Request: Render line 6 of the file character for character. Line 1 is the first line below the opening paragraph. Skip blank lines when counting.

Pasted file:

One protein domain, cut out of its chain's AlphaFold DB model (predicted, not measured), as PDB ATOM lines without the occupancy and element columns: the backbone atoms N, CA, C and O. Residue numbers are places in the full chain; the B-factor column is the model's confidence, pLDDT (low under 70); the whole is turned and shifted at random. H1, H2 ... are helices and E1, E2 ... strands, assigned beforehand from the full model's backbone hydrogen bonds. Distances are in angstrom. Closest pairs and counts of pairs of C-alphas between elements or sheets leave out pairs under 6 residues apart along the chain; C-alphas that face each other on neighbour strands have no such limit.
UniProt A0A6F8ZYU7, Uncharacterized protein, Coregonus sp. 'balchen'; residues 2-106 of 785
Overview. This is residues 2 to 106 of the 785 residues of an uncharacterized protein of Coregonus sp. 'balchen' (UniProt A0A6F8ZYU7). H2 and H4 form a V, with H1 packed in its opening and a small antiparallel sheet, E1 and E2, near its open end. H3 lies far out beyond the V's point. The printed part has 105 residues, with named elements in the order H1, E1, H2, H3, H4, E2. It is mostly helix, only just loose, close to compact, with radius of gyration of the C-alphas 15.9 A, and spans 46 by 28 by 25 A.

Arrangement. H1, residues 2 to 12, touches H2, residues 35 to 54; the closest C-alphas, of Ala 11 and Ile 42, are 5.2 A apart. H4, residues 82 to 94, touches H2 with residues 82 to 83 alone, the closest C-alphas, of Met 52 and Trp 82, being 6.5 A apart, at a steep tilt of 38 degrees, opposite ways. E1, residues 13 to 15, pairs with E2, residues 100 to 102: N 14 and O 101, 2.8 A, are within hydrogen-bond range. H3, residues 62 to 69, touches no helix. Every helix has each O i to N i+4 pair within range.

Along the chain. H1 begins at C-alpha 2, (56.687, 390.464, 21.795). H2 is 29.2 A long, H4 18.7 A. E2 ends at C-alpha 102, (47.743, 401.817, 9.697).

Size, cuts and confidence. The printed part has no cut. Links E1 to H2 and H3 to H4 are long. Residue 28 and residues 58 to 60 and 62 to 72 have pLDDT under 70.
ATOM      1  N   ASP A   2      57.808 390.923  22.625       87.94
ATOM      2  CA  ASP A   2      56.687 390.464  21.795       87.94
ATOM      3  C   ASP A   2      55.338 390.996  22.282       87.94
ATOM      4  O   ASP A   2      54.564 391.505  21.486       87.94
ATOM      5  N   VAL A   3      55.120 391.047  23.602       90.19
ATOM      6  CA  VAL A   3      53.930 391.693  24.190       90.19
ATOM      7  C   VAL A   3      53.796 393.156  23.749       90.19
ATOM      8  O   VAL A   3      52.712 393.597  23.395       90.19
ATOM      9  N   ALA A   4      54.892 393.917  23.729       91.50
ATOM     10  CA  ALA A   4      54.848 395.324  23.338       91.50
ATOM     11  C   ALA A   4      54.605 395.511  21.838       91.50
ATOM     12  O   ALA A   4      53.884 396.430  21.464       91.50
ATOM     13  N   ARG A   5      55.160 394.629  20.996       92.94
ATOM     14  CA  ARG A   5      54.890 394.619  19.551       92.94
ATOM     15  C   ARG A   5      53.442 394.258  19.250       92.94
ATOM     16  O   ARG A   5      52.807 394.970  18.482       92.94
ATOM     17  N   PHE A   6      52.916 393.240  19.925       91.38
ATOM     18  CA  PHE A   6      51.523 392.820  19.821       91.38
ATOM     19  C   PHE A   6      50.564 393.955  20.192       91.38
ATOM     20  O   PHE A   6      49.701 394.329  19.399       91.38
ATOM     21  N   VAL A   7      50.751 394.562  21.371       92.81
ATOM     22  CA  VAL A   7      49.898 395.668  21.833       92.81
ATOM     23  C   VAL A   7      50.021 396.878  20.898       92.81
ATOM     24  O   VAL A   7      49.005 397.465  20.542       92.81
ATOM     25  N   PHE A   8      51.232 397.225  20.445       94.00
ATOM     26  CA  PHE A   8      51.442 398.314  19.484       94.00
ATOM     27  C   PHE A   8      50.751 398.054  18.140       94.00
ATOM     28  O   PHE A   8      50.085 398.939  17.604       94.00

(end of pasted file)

ATOM      1  N   ASP A   2      57.808 390.923  22.625       87.94